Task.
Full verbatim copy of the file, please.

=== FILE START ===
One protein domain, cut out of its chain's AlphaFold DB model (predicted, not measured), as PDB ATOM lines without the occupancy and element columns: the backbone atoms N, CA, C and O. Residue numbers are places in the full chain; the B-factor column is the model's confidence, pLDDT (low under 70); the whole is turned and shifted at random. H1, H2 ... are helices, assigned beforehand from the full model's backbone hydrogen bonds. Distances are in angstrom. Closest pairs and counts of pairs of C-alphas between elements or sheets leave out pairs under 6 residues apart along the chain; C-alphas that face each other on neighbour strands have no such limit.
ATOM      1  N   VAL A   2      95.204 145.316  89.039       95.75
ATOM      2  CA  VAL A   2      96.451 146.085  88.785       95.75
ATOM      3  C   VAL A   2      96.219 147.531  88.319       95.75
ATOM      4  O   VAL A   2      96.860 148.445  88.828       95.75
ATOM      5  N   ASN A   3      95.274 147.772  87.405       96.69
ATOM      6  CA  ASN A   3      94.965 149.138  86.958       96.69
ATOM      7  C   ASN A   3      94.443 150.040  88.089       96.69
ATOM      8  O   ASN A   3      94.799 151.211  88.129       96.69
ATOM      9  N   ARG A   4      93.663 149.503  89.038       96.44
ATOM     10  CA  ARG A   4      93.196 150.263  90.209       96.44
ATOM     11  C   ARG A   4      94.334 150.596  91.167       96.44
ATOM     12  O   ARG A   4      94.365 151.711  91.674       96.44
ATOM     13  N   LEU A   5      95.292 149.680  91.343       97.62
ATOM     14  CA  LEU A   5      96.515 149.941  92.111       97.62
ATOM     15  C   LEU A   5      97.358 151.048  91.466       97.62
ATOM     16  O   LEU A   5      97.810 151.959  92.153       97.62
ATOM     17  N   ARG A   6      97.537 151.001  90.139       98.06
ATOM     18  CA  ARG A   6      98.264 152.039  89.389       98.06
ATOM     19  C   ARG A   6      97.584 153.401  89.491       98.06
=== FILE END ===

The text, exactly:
One protein domain, cut out of its chain's AlphaFold DB model (predicted, not measured), as PDB ATOM lines without the occupancy and element columns: the backbone atoms N, CA, C and O. Residue numbers are places in the full chain; the B-factor column is the model's confidence, pLDDT (low under 70); the whole is turned and shifted at random. H1, H2 ... are helices, assigned beforehand from the full model's backbone hydrogen bonds. Distances are in angstrom. Closest pairs and counts of pairs of C-alphas between elements or sheets leave out pairs under 6 residues apart along the chain; C-alphas that face each other on neighbour strands have no such limit.
ATOM      1  N   VAL A   2      95.204 145.316  89.039       95.75
ATOM      2  CA  VAL A   2      96.451 146.085  88.785       95.75
ATOM      3  C   VAL A   2      96.219 147.531  88.319       95.75
ATOM      4  O   VAL A   2      96.860 148.445  88.828       95.75
ATOM      5  N   ASN A   3      95.274 147.772  87.405       96.69
ATOM      6  CA  ASN A   3      94.965 149.138  86.958       96.69
ATOM      7  C   ASN A   3      94.443 150.040  88.089       96.69
ATOM      8  O   ASN A   3      94.799 151.211  88.129       96.69
ATOM      9  N   ARG A   4      93.663 149.503  89.038       96.44
ATOM     10  CA  ARG A   4      93.196 150.263  90.209       96.44
ATOM     11  C   ARG A   4      94.334 150.596  91.167       96.44
ATOM     12  O   ARG A   4      94.365 151.711  91.674       96.44
ATOM     13  N   LEU A   5      95.292 149.680  91.343       97.62
ATOM     14  CA  LEU A   5      96.515 149.941  92.111       97.62
ATOM     15  C   LEU A   5      97.358 151.048  91.466       97.62
ATOM     16  O   LEU A   5      97.810 151.959  92.153       97.62
ATOM     17  N   ARG A   6      97.537 151.001  90.139       98.06
ATOM     18  CA  ARG A   6      98.264 152.039  89.389       98.06
ATOM     19  C   ARG A   6      97.584 153.401  89.491       98.06